No longer treated as criminals
In a groundbreaking ruling delivered March 25, the High Court in Malindi affirmed that abortion care is a fundamental right under the Kenyan constitution. The case, which was filed in Nov. 2020 by the Center for Reproductive Rights and Reproductive Health Network Kenya, involved a 16-year-old from Kilifi County.
The girl had sought medical care after she experienced pregnancy complications. Upon examination, the clinical officer determined she had lost the pregnancy and proceeded to provide her with needed care. In the middle of her medical treatment, police officers stormed the clinic, confiscated her treatment records and arrested her along with the clinical officer.
The two were taken to Ganze Police Patrol Base where the girl could not access further medical care for two days. The police forced her to sign a false statement and undergo an examination at Kilifi County Hospital with the sole purpose of finding evidence of an alleged abortion. The clinical officer was detained for one week and the girl for more than a month.
The Constitution of Kenya, 2010, permits abortion if, in the opinion of a trained health professional, there is need for emergency treatment or the life or health of the pregnant person is in danger. However, Kenyan women and girls continue to face discrimination while seeking legal reproductive health care due to confusing conflicts with subsidiary laws in Kenya—the 1963 Penal Code criminalizes all abortion care, including those allowed under the Constitution 2010.
“Many qualified reproductive healthcare practitioners continue to be arrested, detained, and prosecuted for providing legal medical care.”
In the March ruling, the High Court of Malindi strongly affirmed that abortion care is a fundamental right under the Constitution of Kenya and that:
- Arbitrary arrests and prosecution of patients and health-care providers seeking or offering abortion care is illegal.
- Protecting access to abortion aligns with vital constitutional values .
- Criminalizing abortion under the penal code without a constitutional statutory framework violates women’s reproductive rights.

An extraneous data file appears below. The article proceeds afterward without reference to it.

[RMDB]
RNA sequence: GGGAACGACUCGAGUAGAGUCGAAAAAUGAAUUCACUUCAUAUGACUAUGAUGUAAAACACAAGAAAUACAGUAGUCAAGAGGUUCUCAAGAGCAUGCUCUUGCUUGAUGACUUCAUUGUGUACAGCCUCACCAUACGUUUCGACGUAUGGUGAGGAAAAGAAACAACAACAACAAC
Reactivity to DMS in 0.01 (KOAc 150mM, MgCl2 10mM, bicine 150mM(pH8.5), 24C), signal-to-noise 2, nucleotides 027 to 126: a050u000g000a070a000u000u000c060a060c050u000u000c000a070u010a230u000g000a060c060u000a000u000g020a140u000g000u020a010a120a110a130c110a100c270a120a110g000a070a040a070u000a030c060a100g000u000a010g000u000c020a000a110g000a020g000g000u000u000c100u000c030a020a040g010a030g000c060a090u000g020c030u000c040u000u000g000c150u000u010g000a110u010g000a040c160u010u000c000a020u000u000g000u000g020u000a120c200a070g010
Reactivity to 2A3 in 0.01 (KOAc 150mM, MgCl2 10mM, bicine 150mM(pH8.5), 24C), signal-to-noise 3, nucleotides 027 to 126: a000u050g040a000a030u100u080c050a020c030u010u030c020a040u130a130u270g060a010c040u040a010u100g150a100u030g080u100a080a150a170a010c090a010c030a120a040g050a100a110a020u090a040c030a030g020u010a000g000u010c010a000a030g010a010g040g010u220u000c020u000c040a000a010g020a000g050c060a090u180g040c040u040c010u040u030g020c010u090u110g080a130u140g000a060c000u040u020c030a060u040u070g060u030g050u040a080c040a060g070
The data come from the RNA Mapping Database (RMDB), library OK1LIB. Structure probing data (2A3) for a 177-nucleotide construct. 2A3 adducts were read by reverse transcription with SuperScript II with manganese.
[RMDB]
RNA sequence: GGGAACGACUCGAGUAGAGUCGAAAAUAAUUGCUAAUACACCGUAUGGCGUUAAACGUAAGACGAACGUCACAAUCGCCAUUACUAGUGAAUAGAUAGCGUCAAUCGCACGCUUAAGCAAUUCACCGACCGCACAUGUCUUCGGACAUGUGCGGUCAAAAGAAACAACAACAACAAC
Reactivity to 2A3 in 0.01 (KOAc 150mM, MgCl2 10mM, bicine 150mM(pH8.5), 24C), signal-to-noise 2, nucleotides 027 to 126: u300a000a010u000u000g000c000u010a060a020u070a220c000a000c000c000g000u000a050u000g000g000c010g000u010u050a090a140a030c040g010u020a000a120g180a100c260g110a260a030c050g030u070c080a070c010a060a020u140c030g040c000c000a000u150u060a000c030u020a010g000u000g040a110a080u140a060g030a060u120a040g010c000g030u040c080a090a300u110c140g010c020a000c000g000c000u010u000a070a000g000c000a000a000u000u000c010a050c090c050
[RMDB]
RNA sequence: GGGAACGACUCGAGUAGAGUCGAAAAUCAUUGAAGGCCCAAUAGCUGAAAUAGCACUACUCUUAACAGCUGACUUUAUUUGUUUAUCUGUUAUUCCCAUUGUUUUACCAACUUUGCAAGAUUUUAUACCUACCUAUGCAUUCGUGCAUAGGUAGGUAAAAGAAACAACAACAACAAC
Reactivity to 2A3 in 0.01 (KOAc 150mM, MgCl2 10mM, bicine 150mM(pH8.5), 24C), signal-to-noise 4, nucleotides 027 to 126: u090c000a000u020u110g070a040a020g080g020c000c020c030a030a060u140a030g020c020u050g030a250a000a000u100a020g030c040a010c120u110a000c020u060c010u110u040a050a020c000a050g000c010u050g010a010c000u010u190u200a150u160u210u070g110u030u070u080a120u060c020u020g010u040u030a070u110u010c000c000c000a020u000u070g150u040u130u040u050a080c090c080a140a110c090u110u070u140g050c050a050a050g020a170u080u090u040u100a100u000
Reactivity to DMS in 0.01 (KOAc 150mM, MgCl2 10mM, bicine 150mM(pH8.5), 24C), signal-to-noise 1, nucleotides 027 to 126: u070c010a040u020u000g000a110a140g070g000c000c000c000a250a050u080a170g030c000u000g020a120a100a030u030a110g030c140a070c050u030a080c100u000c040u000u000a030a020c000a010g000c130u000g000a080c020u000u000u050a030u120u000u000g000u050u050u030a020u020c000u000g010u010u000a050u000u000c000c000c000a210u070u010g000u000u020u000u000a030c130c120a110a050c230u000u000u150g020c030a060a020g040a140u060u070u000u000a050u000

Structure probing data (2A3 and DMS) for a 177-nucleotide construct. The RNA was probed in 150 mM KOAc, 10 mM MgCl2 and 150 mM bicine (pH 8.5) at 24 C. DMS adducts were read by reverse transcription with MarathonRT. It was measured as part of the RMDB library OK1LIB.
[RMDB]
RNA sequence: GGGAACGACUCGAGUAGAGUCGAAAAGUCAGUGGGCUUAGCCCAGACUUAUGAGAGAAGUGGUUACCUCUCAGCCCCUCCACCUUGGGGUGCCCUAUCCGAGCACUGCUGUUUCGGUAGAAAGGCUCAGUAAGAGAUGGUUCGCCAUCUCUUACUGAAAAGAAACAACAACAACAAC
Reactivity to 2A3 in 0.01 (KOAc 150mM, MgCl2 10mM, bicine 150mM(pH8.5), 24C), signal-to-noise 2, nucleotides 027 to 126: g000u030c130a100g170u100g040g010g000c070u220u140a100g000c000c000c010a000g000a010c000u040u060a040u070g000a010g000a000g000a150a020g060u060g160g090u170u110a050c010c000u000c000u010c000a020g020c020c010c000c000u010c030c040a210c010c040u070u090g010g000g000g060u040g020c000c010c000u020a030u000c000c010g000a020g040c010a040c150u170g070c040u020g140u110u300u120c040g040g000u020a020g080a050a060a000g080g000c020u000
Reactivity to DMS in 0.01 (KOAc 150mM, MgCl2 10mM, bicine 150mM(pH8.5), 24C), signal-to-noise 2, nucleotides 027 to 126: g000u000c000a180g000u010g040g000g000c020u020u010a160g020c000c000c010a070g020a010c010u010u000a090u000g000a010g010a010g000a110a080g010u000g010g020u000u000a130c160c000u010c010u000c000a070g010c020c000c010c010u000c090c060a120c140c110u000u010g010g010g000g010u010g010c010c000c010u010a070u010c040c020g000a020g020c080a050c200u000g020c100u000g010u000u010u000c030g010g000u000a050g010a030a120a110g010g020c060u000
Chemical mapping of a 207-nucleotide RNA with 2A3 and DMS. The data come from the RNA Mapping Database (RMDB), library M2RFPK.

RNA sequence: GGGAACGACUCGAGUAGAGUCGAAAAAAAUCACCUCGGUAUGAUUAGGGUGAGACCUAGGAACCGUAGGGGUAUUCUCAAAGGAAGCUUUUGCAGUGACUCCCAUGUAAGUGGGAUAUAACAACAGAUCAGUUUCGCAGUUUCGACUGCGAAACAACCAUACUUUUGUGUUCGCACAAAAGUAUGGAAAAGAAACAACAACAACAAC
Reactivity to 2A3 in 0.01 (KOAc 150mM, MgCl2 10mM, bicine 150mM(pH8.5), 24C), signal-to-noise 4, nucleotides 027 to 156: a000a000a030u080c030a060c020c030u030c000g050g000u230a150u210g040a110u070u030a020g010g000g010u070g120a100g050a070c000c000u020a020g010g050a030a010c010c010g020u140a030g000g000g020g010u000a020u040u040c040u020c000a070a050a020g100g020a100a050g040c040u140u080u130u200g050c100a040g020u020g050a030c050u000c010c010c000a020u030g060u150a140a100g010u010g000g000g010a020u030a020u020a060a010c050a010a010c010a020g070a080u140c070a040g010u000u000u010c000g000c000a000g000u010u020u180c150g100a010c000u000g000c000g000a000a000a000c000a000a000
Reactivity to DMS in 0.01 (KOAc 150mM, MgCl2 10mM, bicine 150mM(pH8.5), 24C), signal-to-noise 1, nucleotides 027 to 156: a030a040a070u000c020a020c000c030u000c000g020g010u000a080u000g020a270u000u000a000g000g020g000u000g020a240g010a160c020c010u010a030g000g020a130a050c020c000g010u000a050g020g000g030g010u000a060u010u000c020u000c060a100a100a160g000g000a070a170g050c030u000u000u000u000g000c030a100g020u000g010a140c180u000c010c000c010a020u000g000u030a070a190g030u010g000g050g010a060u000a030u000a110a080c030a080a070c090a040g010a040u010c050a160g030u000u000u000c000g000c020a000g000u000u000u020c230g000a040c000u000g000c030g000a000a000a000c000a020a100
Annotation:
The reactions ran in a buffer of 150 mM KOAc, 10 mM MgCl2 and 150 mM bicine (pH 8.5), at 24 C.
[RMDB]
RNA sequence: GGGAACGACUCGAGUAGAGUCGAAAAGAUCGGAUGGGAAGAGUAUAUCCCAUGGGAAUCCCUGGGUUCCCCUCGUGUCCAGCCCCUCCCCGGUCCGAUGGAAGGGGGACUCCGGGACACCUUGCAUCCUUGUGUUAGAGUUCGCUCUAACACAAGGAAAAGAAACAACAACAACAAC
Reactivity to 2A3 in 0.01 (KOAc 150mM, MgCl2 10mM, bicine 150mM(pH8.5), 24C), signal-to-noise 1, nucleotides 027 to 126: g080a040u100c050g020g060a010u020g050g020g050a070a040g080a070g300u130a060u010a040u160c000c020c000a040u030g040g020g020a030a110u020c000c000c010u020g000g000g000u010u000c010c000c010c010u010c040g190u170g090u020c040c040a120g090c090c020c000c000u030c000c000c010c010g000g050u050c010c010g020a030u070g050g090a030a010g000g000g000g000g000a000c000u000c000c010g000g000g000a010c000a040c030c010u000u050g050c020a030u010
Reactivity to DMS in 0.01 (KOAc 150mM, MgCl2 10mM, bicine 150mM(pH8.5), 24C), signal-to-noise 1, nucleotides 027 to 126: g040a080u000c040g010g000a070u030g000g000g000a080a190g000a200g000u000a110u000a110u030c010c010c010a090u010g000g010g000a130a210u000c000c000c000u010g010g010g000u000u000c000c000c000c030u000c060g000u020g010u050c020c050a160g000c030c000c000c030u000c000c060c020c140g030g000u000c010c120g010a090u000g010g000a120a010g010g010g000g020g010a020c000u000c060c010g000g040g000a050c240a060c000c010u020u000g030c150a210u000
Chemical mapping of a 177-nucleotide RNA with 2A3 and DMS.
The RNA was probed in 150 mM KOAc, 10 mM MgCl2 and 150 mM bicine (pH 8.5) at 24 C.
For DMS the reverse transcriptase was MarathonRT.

“This victory is for all women, girls and health-care providers who have been treated as criminals for seeking and providing abortion care.”
Ipas applauds the Center for Reproductive Rights and Reproductive Health Network Kenya for standing up for the rights of both health-care providers and women and girls seeking abortion care services in Kenya. Ipas calls upon the National Assembly together with the Ministry of Health and the Attorney General to develop, enact and implement abortion laws and policy frameworks that align with the Constitution.
“As an organization working toward reproductive justice, Ipas Africa Alliance welcomes the decision and directions by the High Court of Malindi. Sexual and reproductive health care is important to the health and well-being of women and girls in Kenya; restricting access to services denies people the right to essential health-care services. Access to reproductive health care, including abortion, is a human right,” states Dr. Angela Akol, director of Ipas Africa Alliance. “The ruling is a great step forward as it shows the court acknowledges that reproductive health services, including abortion, are essential. We call upon the government to fully implement the ruling to show its commitment to fulfilling the human rights of all citizens.”